FROM THE CLEBURNE COUNTY CIRCUIT COURT [NO. 12CV-15-89]
HONORABLE TIM WEAVER, JUDGE
Wright, Lindsey & Jennings LLP, by: Charles T. Coleman,
Michael A. Thompson, and Jacob P. Fair, for appellants.
Law Firm, PLLC, by: Martin W. Bowen, for appellees.
F. VIRDEN, Judge
case arises out of a default judgment in the Cleburne County
Circuit Court. Patrick Malloy and John Callaghan raise the
following three arguments in support of their position that
the default judgment should be set aside: (1) Bruce and Jan
Smith (the Smiths) did not comply with New York law regarding
completion of service; (2) the Smiths' summonses do not
strictly comply with Ark. R. Civ. P. 4(b); and (3) the
default judgment against Malloy and Callaghan should be set
aside for the reasons stated above and also due to
"excusable neglect." Callaghan further argues that
Malloy's defense of excusable neglect due to illness
should inure to him under the common-defense doctrine. For
the reasons set forth below, we find no error and affirm the
1, 2015, the Smiths filed a complaint against New York
residents Patrick Malloy and John Callaghan in the Cleburne
County Circuit Court. In their complaint, they alleged that
Malloy and Callaghan only partially performed the contract
they executed with the Smiths and were therefore in breach.
The Smiths asserted that in order to meet the costs of
running a business owned by their son, Dane, they loaned
Malloy and Callaghan around $300, 000 between November 1,
2001, and June 27, 2013. According to the Smiths, Malloy and
Callaghan promised to repay the Smiths, but they failed to do
so after they had made a few payments.
29 and July 1, 2015, the Smiths personally served Malloy and
Callaghan at their places of business in New York. On July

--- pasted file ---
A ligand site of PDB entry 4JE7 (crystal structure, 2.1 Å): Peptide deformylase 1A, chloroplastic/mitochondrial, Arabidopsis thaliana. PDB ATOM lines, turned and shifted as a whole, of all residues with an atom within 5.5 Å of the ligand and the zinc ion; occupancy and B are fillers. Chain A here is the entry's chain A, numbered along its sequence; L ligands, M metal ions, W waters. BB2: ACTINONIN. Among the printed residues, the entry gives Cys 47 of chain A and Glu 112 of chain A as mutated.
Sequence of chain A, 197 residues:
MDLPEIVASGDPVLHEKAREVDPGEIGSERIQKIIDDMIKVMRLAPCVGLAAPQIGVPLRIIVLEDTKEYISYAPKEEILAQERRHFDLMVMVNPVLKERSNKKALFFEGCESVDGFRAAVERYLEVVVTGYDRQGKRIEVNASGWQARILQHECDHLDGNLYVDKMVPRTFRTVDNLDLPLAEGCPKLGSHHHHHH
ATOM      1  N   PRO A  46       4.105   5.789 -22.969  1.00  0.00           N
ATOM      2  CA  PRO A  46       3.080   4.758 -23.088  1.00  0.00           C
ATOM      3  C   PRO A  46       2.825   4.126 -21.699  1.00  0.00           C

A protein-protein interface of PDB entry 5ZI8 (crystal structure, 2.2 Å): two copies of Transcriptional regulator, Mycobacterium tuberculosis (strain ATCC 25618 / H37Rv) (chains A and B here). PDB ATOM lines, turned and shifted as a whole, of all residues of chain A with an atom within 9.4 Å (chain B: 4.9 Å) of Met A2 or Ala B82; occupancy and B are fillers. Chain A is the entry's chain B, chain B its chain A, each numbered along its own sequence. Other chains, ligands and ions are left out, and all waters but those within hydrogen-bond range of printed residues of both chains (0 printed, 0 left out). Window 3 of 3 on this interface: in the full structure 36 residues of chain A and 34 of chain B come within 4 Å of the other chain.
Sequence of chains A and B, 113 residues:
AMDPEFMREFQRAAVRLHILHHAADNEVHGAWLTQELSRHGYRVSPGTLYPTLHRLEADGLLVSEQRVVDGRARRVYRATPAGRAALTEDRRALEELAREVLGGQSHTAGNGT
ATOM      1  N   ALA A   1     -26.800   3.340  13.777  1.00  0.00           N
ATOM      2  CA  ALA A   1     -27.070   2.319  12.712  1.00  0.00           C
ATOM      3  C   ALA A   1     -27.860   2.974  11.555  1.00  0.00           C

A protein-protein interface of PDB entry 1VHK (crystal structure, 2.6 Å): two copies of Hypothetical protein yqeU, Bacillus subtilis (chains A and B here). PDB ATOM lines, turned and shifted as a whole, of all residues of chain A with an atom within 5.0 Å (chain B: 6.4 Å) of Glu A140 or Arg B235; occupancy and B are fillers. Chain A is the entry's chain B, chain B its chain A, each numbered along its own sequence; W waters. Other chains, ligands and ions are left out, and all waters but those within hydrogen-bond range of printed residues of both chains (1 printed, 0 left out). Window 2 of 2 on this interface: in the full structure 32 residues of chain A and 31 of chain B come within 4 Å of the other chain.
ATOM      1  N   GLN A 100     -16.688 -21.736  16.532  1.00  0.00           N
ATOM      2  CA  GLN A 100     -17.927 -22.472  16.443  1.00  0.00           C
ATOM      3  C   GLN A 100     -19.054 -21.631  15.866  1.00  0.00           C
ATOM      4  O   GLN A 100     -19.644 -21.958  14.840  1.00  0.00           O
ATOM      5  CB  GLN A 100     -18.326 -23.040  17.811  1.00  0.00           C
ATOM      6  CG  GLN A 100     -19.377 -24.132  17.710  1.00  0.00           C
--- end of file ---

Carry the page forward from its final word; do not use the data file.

13, 2015, the Smiths mailed a copy of the summonses to
Malloy's and Callaghan's business addresses. On July
16, 2015, both proofs of personal service were filed in the
Cleburne County Court. The June 29, 2015 proof of service
showed that it was delivered by process server to Patrick
Malloy's workplace, Malloy Enterprises, 14 Bay Street,
Sag Harbor, NY 11963, and that Jenny Pagano accepted the
summons. The proof of service of the summons dated July 1,
2015, showed that it was delivered by process server to John
Callaghan's place of business at 50 Route 111, Suite 315,
Smithtown, New York, 11787 and that it was left with Gloria
Scholz. The parties agree that a summons was mailed to
Malloy's and Callaghan's places of business on July
13, 2015; however, separate proofs of mailing the summonses
were not filed within twenty days of mailing.
Malloy nor Callaghan answered the Smiths' complaint, and
the Smiths filed a motion for default judgment on August 17,
2015. In their motion, they asserted that both Malloy and
Callaghan had been properly served, but neither party filed a
responsive pleading within thirty days, as required. The
Smiths requested a hearing on damages, and a notice of the
hearing was mailed to Malloy's and Callaghan's places
of business. Neither party responded. On October 5, 2015, the
damages hearing was conducted, and on October 19, the order
awarding the Smiths $285, 346.91 (with 10 percent
postjudgment interest) was entered.
and Callaghan filed a joint answer on November 6, 2015, in
which they denied they were in breach of contract. Malloy and
Callaghan also asserted that they had not been properly
served, and thus, the circuit court lacked personal
jurisdiction over the parties.
November 16, 2015, Malloy and Callaghan filed a motion to set
aside the default judgment in which they argued that the